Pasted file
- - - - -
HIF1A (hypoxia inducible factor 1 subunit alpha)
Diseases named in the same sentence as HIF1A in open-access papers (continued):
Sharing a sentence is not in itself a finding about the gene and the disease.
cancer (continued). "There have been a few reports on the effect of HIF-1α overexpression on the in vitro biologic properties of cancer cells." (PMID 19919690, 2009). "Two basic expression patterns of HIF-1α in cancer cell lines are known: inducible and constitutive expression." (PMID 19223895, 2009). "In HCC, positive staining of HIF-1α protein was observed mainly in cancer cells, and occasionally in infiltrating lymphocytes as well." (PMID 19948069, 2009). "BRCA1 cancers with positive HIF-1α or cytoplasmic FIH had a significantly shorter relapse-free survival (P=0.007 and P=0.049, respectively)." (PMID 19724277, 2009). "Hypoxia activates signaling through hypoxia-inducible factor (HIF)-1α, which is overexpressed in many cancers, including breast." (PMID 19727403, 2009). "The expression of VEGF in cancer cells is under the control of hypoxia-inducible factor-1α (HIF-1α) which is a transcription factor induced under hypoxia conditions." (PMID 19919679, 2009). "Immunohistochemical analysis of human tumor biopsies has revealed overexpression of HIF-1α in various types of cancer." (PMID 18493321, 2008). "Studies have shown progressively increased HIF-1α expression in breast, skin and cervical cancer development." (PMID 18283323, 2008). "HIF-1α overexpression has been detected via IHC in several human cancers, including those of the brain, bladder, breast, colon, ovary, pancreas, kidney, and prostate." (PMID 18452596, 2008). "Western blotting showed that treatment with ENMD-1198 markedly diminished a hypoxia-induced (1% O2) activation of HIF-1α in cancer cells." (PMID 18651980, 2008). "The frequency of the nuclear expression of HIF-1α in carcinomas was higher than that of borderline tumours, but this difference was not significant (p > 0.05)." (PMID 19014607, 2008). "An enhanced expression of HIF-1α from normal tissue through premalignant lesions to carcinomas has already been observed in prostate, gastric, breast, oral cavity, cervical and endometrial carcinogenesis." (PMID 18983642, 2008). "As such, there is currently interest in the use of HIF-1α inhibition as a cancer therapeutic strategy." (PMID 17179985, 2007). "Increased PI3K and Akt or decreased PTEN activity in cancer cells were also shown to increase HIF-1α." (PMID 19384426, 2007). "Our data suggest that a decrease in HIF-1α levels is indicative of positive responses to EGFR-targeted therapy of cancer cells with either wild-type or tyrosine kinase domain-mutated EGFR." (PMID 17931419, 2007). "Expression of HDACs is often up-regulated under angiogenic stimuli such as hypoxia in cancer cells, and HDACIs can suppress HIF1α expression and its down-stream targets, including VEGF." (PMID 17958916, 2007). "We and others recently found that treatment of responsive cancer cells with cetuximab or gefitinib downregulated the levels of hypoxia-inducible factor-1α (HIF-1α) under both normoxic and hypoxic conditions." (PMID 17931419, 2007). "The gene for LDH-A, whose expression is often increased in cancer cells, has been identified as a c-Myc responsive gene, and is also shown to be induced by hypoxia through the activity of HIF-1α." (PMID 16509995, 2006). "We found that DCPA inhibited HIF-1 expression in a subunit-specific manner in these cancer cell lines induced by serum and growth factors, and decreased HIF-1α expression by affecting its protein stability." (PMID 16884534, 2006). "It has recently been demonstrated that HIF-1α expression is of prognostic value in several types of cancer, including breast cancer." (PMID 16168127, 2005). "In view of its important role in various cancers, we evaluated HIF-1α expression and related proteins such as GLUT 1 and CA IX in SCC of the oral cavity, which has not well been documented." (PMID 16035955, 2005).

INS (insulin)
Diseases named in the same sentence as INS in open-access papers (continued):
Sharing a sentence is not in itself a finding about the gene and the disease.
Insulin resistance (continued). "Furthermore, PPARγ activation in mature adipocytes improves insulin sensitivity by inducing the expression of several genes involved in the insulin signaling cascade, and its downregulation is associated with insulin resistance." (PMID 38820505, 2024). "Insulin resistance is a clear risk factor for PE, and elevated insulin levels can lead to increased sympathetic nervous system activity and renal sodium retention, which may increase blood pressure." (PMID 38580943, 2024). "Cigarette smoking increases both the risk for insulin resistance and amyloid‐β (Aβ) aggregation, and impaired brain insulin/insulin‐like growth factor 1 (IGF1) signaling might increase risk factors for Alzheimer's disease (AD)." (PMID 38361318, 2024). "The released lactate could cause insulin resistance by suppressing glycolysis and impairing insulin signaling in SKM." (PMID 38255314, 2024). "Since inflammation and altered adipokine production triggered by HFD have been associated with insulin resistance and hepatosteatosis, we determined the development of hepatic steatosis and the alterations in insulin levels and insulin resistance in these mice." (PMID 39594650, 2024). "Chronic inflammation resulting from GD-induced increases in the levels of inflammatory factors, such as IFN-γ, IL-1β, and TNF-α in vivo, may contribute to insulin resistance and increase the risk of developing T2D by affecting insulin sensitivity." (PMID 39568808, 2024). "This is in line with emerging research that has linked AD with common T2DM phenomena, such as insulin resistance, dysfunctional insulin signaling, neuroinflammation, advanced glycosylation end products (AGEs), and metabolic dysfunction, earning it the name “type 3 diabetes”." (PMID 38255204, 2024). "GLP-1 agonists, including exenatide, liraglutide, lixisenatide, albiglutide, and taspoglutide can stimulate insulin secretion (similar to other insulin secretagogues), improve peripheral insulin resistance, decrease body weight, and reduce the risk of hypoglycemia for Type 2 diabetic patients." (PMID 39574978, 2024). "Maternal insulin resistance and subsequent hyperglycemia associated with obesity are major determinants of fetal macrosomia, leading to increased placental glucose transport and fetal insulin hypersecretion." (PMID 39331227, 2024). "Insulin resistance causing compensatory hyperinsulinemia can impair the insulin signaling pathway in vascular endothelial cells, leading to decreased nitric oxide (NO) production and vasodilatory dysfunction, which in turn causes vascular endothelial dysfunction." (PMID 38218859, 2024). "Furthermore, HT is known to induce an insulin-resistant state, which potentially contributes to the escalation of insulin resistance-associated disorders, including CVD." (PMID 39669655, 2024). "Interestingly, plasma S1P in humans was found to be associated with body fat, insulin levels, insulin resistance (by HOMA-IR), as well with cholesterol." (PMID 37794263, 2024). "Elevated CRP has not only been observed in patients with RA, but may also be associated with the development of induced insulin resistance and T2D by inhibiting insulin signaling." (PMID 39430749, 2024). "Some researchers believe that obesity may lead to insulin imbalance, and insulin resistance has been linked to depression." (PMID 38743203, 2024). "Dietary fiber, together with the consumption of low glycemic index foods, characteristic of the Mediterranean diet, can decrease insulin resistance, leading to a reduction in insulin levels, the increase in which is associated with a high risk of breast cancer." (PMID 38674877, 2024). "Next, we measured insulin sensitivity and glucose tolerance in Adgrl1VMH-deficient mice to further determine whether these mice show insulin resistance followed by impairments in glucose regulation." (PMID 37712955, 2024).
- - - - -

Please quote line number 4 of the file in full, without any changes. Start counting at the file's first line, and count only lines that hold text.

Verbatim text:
cancer (continued). "There have been a few reports on the effect of HIF-1α overexpression on the in vitro biologic properties of cancer cells." (PMID 19919690, 2009). "Two basic expression patterns of HIF-1α in cancer cell lines are known: inducible and constitutive expression." (PMID 19223895, 2009). "In HCC, positive staining of HIF-1α protein was observed mainly in cancer cells, and occasionally in infiltrating lymphocytes as well." (PMID 19948069, 2009). "BRCA1 cancers with positive HIF-1α or cytoplasmic FIH had a significantly shorter relapse-free survival (P=0.007 and P=0.049, respectively)." (PMID 19724277, 2009). "Hypoxia activates signaling through hypoxia-inducible factor (HIF)-1α, which is overexpressed in many cancers, including breast." (PMID 19727403, 2009). "The expression of VEGF in cancer cells is under the control of hypoxia-inducible factor-1α (HIF-1α) which is a transcription factor induced under hypoxia conditions." (PMID 19919679, 2009). "Immunohistochemical analysis of human tumor biopsies has revealed overexpression of HIF-1α in various types of cancer." (PMID 18493321, 2008). "Studies have shown progressively increased HIF-1α expression in breast, skin and cervical cancer development." (PMID 18283323, 2008). "HIF-1α overexpression has been detected via IHC in several human cancers, including those of the brain, bladder, breast, colon, ovary, pancreas, kidney, and prostate." (PMID 18452596, 2008). "Western blotting showed that treatment with ENMD-1198 markedly diminished a hypoxia-induced (1% O2) activation of HIF-1α in cancer cells." (PMID 18651980, 2008). "The frequency of the nuclear expression of HIF-1α in carcinomas was higher than that of borderline tumours, but this difference was not significant (p > 0.05)." (PMID 19014607, 2008). "An enhanced expression of HIF-1α from normal tissue through premalignant lesions to carcinomas has already been observed in prostate, gastric, breast, oral cavity, cervical and endometrial carcinogenesis." (PMID 18983642, 2008). "As such, there is currently interest in the use of HIF-1α inhibition as a cancer therapeutic strategy." (PMID 17179985, 2007). "Increased PI3K and Akt or decreased PTEN activity in cancer cells were also shown to increase HIF-1α." (PMID 19384426, 2007). "Our data suggest that a decrease in HIF-1α levels is indicative of positive responses to EGFR-targeted therapy of cancer cells with either wild-type or tyrosine kinase domain-mutated EGFR." (PMID 17931419, 2007). "Expression of HDACs is often up-regulated under angiogenic stimuli such as hypoxia in cancer cells, and HDACIs can suppress HIF1α expression and its down-stream targets, including VEGF." (PMID 17958916, 2007). "We and others recently found that treatment of responsive cancer cells with cetuximab or gefitinib downregulated the levels of hypoxia-inducible factor-1α (HIF-1α) under both normoxic and hypoxic conditions." (PMID 17931419, 2007). "The gene for LDH-A, whose expression is often increased in cancer cells, has been identified as a c-Myc responsive gene, and is also shown to be induced by hypoxia through the activity of HIF-1α." (PMID 16509995, 2006). "We found that DCPA inhibited HIF-1 expression in a subunit-specific manner in these cancer cell lines induced by serum and growth factors, and decreased HIF-1α expression by affecting its protein stability." (PMID 16884534, 2006). "It has recently been demonstrated that HIF-1α expression is of prognostic value in several types of cancer, including breast cancer." (PMID 16168127, 2005). "In view of its important role in various cancers, we evaluated HIF-1α expression and related proteins such as GLUT 1 and CA IX in SCC of the oral cavity, which has not well been documented." (PMID 16035955, 2005).